Rabbi Moshe Kohen ibn Crispin who lived in fourteenth century Spain, said:
I am pleased to interpret the passage in accordance with the teaching of our Rabbis of the King Messiah … and adhere to the literal sense. Thus shall I be free from forced and far-fetched interpretations of which others are guilty.
This prophecy was delivered by Isaiah at the divine command for the purpose of making known to us something about the nature of the future Messiah, who is to come and deliver Israel.
Rabbi Moshe el Sheikh, called Alshech, Chief Rabbi of Safed (sixteenth century), in his Commentaries on the Earlier Prophets says of Isaiah 53:
Our Rabbis with one voice accept and affirm the opinion that the prophet is speaking of the King Messiah, and we shall ourselves also adhere to the same view.
The Suffering Servant in Personal Challenge
In this short article my point has been to demonstrate that there is a considerable, credible, consistent, and authoritative body of proof from Jewish primary sources testifying that the Suffering Servant is the Messiah. With these proofs available to the Jewish people why is there still a controversy over this portion of Scripture? Perhaps in the Jewish mind things have not changed much since the days of Rashi. Most Jewish people still view themselves as under attack by a hostile Christian world that seeks to strip them of their Jewish identity. As it was in Rashi’s day, the desire for self-preservation and peace goes beyond the desire for truth. Without realizing it, they have overthrown the very foundations of the Jewish religion by overthrowing the older and more authoritative teachings. They have broken the line of authority that goes back to the Prophets and have devised new ideas to suit the social situation. This has removed the Word of God from its place of primary importance and replaced it with the word of man.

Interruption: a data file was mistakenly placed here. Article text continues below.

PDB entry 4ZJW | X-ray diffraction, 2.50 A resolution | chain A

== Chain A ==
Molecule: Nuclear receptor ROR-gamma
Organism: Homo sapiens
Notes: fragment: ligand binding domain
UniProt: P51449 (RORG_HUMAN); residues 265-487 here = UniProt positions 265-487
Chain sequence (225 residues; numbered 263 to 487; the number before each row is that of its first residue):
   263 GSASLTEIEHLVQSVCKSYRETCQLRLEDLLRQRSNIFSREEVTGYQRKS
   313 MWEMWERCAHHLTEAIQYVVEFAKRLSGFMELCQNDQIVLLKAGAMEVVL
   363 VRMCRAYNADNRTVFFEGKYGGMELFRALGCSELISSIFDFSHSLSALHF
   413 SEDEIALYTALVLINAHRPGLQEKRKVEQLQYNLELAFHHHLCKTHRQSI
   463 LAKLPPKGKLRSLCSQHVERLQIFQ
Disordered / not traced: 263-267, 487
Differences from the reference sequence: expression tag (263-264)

If my people truly are looking for peace, a sense of peoplehood, and pride in being Jewish, let them do as Jeremiah said and “ask for the old paths, where is the good way, and walk therein, and ye shall find rest for your souls” (Jer. 6:16).